“He is treated liked a head of state, not only at the WHO, but also at the G20,” a Geneva-based NGO representative said, calling Gates one of the most influential men in global health.

The member country delegates POLITICO spoke to did not voice particular concern over Gates’ influence and were confident he is well intentioned.

However, his sway has NGOs and academics worried. Some health advocates fear that because the Gates Foundation’s money comes from investments in big business, it could serve as a Trojan horse for corporate interests to undermine WHO’s role in setting standards and shaping health policies.

Others simply fear the U.N. body relies too much on Gates’ money, and that the entrepreneur could one day change his mind and move it elsewhere.

“It’s always a fair question to ask whether a large philanthropy has a disproportionate influence,” said Bryan Callahan, deputy director for executive engagement at the Bill and Melinda Gates Foundation. “When it comes to the priorities that the foundation has identified and that we choose to invest in, we hope that we are helping to create an enabling environment,” he said.

Steve Landry, the Gates Foundation’s director of multilateral partnerships, said the foundation provides “significant funds” to program teams that then decide how to use them best.

Strings attached

The Gates Foundation has pumped more than $2.4 billion into the WHO since 2000, as countries have grown reluctant to put more of their own money into the agency, especially after the 2008 global financial crisis.

Dues paid by member states now account for less than a quarter of WHO’s $4.5 billion biennial budget. The rest comes from what governments, Gates, other foundations and companies volunteer to chip in. Since these funds are usually earmarked for specific projects or diseases, WHO can’t freely decide how to use them.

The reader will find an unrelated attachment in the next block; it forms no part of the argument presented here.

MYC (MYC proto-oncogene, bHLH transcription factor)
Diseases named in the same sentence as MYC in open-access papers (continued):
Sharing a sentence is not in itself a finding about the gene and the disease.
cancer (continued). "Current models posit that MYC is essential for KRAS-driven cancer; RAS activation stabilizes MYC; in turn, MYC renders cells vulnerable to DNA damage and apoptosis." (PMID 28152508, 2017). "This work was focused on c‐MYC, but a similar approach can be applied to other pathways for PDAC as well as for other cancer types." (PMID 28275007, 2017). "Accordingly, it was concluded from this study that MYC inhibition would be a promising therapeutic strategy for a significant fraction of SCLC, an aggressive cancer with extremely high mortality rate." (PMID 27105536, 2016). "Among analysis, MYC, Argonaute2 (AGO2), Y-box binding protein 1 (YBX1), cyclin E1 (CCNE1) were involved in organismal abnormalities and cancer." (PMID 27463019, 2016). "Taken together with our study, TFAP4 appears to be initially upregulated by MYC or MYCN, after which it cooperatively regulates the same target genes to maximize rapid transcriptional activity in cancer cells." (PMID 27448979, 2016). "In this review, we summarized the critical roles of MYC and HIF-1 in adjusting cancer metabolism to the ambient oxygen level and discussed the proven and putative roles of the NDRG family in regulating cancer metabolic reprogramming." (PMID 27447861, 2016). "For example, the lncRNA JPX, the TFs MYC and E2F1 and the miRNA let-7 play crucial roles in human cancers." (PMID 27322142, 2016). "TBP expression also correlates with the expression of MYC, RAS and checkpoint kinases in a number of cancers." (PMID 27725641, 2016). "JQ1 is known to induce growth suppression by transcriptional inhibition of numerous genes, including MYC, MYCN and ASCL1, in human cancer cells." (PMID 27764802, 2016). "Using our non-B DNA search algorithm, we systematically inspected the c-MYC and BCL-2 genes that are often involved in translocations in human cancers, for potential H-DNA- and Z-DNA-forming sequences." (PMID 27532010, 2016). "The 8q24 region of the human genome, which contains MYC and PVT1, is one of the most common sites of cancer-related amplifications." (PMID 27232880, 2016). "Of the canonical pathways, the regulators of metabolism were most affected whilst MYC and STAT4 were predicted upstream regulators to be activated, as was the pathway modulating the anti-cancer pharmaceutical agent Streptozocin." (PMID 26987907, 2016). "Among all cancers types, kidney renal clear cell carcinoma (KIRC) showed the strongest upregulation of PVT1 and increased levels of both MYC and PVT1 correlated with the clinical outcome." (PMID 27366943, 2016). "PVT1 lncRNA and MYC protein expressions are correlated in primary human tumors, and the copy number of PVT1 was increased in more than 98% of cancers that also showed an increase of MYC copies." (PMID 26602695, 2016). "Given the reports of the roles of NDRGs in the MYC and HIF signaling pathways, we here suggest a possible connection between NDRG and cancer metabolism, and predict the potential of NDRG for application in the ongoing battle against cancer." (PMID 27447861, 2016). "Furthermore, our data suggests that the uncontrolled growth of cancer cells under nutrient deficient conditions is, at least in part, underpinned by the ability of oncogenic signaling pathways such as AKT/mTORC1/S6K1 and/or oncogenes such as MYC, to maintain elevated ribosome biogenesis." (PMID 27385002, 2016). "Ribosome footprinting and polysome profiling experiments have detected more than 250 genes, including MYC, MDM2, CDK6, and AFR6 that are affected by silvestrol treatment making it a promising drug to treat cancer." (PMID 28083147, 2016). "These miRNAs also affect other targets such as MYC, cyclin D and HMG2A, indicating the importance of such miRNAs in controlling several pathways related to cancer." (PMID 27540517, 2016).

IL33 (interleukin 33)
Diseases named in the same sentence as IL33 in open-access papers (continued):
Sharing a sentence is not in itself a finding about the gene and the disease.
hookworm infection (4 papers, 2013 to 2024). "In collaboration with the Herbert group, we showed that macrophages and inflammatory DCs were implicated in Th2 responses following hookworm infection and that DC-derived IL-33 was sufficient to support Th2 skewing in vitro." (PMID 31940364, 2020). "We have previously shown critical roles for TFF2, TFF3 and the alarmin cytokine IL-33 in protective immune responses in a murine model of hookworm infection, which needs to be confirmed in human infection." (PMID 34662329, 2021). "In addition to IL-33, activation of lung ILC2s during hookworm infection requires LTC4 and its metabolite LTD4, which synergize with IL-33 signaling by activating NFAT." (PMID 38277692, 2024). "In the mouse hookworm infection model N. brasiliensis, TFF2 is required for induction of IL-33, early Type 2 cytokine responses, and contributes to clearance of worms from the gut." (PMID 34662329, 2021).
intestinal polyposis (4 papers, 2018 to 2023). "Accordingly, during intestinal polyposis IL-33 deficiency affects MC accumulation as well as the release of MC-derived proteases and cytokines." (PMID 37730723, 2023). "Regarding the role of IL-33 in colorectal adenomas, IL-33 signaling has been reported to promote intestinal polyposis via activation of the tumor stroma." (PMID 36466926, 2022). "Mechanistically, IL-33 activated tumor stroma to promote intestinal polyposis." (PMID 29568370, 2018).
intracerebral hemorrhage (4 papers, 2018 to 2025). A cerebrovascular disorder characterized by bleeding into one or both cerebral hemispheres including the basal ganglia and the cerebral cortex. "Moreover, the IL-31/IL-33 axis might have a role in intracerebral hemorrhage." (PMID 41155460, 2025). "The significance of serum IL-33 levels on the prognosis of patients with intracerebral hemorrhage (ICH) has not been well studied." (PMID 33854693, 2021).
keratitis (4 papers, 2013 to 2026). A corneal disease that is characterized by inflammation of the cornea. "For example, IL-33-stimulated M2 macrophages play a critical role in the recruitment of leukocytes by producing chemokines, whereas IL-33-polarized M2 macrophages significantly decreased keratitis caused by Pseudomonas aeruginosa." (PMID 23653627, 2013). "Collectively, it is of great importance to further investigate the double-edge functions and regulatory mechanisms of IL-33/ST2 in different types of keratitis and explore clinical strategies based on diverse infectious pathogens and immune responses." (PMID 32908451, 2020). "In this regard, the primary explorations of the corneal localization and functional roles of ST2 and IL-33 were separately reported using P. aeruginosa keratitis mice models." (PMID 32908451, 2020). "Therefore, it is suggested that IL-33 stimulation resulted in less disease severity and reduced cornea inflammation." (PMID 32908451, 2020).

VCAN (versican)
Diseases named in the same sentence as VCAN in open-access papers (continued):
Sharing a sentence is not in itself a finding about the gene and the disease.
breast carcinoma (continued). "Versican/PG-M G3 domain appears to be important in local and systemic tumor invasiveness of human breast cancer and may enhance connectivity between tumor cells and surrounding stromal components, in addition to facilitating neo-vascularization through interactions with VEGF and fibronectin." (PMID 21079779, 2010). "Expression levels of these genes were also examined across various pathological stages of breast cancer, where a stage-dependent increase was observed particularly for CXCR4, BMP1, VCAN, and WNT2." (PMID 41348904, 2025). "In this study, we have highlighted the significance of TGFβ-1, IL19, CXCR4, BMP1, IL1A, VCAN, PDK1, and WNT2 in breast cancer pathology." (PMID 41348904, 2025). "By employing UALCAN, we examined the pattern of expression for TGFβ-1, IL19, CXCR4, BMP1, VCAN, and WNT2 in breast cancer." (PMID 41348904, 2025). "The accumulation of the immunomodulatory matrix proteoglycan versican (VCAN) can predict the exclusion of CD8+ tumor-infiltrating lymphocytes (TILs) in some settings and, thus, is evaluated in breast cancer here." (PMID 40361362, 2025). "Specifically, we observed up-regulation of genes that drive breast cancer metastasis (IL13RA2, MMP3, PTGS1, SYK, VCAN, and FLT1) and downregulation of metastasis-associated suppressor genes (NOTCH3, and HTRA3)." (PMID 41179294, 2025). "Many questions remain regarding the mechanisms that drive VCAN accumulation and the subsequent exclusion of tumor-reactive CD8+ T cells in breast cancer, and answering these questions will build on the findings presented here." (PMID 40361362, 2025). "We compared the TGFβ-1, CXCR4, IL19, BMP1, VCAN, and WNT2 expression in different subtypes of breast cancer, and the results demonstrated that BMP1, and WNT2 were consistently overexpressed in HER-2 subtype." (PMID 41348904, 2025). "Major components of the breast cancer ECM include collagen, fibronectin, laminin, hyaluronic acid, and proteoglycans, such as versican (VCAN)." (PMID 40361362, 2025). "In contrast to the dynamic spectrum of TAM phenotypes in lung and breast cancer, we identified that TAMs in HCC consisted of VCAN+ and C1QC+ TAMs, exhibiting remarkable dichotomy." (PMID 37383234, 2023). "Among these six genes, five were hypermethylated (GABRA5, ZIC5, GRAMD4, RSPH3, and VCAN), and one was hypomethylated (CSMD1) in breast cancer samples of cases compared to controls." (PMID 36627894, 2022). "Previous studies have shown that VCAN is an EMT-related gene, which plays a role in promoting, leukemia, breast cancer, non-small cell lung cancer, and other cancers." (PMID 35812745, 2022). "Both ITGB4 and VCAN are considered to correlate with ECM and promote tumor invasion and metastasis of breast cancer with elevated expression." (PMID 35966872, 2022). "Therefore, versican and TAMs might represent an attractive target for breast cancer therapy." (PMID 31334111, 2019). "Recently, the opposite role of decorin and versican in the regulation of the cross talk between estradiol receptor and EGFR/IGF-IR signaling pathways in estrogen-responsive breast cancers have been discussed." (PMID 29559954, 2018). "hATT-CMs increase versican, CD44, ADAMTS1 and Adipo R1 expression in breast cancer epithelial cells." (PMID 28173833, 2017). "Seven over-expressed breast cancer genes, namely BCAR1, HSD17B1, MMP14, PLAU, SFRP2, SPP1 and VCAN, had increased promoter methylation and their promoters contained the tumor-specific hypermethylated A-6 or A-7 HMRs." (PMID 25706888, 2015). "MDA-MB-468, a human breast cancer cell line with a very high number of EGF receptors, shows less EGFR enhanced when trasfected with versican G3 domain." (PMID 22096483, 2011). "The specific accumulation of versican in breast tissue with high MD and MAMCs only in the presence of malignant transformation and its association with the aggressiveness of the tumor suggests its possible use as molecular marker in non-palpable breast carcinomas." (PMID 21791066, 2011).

Outgoing WHO boss Margaret Chan has also had to scale back her attempt to get countries to increase mandatory contributions for the first time in a decade. Chan initially hoped for a 10 percent hike, but WHO will end up asking for just 3 percent more this month after some countries objected.

That makes the Gates Foundation’s input all the more important. “They come with a checkbook, and with some smart ideas,” said Laurie Garrett, a senior fellow for global health at the Council on Foreign Relations.

Most of the Gates Foundation’s influence in the WHO is very discreet, she said, adding that it can also decide to take initiatives outside of the organization, as it did with GAVI, which helps the poorest countries buy vaccines in bulk at a discount, or with a recently launched Coalition for Epidemic Preparedness Innovations, an alliance to develop vaccines for emerging infectious diseases.

But the foundation’s focus on delivering vaccines and medicines, rather than on building resilient health systems, has drawn criticism. And some NGOs worry it may be too close to industry.

 

With the best intentions

Gates’ influence over the WHO was called into question once again during the race to succeed Chan as its director general.

The final three candidates include Sania Nishtar, a cardiologist from Pakistan who has pledged to take the agency “back to its former glory”; David Nabarro, a British physician and former U.N. special envoy for Ebola; and Tedros Adhanom Ghebreyesus, who has served as health minister and foreign minister in the Ethiopian government.

“I don’t think they have any bad intentions. They are just such a big player that as immediately as they put money down they can disrupt things” — Geneva-based diplomat

 

Last year, a French diplomat suggested that Gates also supports Tedros, having funded health programs in his country when he was health minister. Several foundation officials have denied this, saying that the foundation cannot take a position given that it is not a voting member country and thus has to remain neutral.

The new WHO boss will be selected by the member countries who have paid their membership fees on May 23, at an annual meeting in Geneva.

 

The Gates Foundation’s Landry said his colleagues were working with WHO and its polio team on a “transition plan” to ensure the programs currently funded by the polio effort don’t run into trouble once the money stops flowing. WHO is due to present a report on it to member countries in May.

“The foundation’s impact on the WHO is enormous,” said Garrett, of the Council on Foreign Relations. “If they weren’t there, if they walked away with their money, the deleterious impact would be profound, and everyone is all too aware of that.”

Read the rest of the article here.